When you fall in love with a home – and believe me, it’s easy to do – you may envision yourself living there forever. First-time buyers are particularly susceptible to this phenomenon.
Lives change, however, and if you don’t believe me, take a minute to think about who you were, where you were, just 5 to 10 years ago. You may have switched jobs or even careers, your family may have grown – or shrunk. Your neighborhood may no longer resemble the place you moved into a decade ago.
This isn’t to say you shouldn’t think about the future when you contemplate buying your first home, it’s merely a suggestion to approach the process knowing this is your starter home and it’s one step closer to buying your forever home, down the line.
Starter Home Benefits
Once you decide that you’ll be looking for a stepping stone on your path to your forever home, the whole home-search process becomes less intimidating. So many first-time buyers get all stressed out, afraid they’ll make a mistake when they choose a home.
Since you won’t be living in it forever, who cares? All that matters is that the home meets your immediate needs and has some features you’ve been longing for. Another bonus is that, with lower expectations, you’ll most likely spend less.
You might even want to consider a fixer – located in the right neighborhoods these homes can warp-speed your equity buildup. FHA has an amazing loan program for folks that want to buy and then live in a fixer. It rolls the cost of the rehab into the loan so you’ll have only one payment. And payments don’t start until you actually move into the rehabbed home. It’s called the FHA 203k and Team Lindahl is happy to help you learn more about it.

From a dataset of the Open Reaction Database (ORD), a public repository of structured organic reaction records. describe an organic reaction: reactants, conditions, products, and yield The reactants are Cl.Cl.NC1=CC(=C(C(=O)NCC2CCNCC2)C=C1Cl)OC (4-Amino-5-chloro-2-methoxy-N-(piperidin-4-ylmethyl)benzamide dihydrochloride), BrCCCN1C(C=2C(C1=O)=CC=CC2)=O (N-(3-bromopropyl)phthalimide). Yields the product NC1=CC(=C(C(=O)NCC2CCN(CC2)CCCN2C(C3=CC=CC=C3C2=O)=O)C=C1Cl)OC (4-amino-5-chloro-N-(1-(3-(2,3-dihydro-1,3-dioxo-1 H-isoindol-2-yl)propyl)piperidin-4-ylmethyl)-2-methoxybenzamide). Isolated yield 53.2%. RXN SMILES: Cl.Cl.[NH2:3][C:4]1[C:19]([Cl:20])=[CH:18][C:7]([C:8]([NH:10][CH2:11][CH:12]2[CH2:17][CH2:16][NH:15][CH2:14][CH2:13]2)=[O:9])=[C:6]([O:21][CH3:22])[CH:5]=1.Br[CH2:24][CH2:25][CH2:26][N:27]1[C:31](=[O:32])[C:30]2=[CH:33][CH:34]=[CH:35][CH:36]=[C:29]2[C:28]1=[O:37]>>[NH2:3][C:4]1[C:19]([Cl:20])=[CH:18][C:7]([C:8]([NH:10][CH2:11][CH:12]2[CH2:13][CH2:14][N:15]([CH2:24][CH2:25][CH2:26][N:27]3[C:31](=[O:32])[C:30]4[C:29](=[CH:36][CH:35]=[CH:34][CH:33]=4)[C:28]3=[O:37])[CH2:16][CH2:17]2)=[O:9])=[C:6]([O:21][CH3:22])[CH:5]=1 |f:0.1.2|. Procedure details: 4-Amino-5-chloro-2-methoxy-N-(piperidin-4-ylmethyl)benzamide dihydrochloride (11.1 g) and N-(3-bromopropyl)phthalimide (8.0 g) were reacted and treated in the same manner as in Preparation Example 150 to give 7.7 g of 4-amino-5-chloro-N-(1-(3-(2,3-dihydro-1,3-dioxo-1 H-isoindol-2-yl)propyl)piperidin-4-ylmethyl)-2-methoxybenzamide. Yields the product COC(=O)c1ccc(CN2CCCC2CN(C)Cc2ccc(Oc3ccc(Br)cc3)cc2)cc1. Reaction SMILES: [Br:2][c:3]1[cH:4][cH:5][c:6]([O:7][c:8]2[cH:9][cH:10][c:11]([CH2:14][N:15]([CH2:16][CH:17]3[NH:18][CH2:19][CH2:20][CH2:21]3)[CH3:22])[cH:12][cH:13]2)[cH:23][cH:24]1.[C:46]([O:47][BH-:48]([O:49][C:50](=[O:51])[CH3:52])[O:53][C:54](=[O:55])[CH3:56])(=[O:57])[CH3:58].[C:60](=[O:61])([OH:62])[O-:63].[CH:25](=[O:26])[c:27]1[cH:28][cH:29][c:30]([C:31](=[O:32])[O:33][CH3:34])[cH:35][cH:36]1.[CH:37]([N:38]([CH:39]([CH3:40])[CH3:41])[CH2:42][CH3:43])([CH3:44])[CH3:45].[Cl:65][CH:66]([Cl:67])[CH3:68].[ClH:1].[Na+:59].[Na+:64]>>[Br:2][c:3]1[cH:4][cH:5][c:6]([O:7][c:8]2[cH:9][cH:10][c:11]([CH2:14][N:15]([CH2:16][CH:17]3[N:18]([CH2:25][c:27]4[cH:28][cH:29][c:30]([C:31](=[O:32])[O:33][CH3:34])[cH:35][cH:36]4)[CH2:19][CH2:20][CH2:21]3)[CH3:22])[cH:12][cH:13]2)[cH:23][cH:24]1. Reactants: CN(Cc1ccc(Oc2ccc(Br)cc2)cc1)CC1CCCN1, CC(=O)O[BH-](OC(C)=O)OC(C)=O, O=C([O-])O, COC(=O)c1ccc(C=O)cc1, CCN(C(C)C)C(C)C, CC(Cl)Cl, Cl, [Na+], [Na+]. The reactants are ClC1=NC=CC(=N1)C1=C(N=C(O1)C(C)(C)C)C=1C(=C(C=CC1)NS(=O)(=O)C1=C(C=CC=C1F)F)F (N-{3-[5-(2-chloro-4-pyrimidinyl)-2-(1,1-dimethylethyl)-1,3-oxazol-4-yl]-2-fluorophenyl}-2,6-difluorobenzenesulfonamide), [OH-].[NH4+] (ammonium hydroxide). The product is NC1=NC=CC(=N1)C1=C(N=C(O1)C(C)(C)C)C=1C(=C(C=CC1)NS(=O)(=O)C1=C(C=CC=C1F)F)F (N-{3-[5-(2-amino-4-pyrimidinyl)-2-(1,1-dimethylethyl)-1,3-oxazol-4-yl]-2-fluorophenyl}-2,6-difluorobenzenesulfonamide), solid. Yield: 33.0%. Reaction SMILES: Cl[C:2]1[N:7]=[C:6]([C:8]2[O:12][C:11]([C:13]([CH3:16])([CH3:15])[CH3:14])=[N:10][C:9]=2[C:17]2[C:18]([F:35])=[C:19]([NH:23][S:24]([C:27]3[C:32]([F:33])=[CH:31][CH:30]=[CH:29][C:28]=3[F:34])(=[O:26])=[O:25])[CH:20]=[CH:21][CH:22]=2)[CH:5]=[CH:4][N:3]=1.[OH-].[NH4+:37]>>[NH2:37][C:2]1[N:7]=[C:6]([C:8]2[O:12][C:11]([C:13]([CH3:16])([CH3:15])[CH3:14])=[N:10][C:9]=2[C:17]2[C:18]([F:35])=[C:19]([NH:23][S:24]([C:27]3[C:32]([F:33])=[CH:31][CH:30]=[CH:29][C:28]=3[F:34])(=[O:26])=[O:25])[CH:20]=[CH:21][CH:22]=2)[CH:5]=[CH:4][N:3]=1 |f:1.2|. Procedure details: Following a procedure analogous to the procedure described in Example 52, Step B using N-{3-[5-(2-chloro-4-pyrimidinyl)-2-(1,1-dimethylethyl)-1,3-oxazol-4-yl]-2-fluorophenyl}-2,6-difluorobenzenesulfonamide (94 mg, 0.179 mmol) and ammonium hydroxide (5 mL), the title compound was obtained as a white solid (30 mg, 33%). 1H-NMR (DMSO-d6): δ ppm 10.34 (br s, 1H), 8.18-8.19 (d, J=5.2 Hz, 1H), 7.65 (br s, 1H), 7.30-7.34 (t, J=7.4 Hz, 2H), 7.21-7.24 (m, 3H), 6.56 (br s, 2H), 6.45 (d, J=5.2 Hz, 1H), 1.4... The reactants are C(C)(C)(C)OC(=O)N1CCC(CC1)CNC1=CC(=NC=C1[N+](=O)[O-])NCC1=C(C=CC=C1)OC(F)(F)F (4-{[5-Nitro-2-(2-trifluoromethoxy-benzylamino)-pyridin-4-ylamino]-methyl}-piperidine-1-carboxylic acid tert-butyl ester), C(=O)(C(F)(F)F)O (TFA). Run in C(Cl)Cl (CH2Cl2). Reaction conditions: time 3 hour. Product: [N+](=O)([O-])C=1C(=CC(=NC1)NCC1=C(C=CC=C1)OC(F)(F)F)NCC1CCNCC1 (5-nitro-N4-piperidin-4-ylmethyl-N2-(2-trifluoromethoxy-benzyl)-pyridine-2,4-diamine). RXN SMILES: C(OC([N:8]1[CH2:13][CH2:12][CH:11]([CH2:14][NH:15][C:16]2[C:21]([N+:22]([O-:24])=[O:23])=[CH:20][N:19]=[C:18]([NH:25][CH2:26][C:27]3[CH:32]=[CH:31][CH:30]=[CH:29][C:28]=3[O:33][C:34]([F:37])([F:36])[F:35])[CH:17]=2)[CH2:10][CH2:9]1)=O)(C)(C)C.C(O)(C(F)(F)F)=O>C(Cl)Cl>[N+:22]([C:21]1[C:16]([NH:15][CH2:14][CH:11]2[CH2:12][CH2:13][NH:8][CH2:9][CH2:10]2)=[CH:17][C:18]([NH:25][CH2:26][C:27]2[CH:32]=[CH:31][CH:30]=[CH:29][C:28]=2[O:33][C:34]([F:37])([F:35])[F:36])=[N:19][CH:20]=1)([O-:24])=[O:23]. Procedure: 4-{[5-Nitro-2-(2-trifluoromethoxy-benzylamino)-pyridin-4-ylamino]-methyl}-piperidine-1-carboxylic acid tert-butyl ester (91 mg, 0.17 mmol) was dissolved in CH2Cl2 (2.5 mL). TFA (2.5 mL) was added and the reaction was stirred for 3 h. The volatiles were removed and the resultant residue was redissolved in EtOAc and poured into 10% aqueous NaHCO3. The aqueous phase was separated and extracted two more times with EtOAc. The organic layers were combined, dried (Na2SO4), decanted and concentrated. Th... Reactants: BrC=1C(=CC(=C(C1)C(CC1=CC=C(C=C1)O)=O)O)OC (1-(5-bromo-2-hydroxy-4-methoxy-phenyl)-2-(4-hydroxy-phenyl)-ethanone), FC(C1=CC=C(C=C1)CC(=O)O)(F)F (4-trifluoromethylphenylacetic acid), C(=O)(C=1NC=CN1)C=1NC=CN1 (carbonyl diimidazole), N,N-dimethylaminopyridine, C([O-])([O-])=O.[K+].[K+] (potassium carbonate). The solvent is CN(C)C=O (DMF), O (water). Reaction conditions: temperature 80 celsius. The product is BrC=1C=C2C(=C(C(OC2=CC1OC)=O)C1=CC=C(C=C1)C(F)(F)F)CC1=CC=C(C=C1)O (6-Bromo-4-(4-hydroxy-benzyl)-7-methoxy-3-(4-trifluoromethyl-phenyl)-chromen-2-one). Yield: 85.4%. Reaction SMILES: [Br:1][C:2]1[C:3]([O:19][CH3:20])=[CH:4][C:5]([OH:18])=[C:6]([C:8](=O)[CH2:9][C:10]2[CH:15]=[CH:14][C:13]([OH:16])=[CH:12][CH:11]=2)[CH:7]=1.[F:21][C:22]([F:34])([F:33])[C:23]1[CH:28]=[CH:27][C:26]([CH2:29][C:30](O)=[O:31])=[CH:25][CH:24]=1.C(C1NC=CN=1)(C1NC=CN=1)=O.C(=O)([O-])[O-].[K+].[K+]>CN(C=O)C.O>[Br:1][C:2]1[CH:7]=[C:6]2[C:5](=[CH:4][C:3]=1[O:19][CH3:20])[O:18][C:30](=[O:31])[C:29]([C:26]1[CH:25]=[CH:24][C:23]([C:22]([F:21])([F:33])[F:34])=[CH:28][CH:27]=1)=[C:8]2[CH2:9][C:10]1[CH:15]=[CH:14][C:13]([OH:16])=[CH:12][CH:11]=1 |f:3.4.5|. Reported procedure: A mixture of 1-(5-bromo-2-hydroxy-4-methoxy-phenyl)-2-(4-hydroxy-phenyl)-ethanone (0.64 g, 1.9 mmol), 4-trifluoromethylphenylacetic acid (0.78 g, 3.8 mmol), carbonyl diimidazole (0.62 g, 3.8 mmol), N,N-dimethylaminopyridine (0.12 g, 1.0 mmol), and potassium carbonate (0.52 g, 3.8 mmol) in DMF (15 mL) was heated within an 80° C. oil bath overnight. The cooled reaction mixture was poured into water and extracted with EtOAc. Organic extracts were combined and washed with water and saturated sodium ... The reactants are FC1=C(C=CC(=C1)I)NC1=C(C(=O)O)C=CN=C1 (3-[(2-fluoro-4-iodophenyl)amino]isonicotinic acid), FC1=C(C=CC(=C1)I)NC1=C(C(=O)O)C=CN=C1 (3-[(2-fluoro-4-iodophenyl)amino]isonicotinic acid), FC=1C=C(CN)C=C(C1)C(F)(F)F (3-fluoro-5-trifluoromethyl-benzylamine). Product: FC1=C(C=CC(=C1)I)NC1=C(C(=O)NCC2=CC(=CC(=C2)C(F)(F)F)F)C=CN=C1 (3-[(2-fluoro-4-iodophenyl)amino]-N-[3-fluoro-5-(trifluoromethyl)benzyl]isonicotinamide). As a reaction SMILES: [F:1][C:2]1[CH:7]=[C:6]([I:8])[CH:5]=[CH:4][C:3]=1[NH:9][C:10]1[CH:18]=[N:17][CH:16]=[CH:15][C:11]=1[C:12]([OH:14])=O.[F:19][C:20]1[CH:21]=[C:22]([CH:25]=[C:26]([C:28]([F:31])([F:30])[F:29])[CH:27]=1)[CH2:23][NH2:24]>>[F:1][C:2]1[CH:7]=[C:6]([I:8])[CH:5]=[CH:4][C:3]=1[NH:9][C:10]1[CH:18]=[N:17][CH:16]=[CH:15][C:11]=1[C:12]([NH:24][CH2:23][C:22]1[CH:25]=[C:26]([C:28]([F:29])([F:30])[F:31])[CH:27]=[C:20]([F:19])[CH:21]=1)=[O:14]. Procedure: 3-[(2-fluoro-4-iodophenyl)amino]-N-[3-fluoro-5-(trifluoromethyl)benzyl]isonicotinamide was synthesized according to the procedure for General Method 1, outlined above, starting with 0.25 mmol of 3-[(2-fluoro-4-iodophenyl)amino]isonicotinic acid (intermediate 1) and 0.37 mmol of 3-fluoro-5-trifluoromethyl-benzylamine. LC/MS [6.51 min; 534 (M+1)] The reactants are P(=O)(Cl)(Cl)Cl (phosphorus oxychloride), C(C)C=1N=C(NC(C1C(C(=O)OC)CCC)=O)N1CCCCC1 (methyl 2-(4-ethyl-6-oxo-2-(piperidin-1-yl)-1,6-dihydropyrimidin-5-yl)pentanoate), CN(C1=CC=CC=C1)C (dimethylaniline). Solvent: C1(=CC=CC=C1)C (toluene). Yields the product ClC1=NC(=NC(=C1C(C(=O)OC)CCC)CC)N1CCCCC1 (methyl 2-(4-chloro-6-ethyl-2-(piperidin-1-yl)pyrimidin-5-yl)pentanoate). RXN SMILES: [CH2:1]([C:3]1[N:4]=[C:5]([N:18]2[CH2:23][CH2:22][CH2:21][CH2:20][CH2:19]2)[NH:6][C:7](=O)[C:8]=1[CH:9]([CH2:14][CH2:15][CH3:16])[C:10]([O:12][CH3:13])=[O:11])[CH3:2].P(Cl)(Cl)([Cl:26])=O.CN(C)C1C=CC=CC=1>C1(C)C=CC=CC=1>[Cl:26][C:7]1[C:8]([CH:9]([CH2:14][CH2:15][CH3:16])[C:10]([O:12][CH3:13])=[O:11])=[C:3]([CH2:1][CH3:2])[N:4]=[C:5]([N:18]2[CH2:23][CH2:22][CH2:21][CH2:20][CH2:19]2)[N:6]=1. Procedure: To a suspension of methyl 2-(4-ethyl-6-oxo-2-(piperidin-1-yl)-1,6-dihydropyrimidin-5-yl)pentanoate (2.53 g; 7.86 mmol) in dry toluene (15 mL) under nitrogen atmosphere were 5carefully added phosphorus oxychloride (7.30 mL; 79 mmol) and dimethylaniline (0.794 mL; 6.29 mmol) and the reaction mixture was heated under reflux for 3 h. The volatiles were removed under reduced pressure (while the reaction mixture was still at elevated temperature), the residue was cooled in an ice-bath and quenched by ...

There are some drawbacks to purchasing a starter home. If you plan on adding to your family you may quickly outgrow the home. Also, if you move shortly after making renovations to the home you may not recoup the cost of the renovation.
If you’re on a tight budget, as most first-time homebuyers are, make it easy on yourself by getting clear on the fact that you won’t be buying the dream home – that comes later on.
With this attitude you can look at the home as more of an investment. Shop for it like an investor – choose the least expensive home in a great neighborhood instead of the best home in a crummy neighborhood. Choose a home in a quality school district. Do whatever research you can before deciding to put an offer in a house to ensure its resale value will help you down the road to the forever home.
Image: Cary Grant, Myrna Loy “Mr Blandings Builds His Dream House” 1948 by RKO radio pictures Licensed under Public Domain via Wikimedia Commons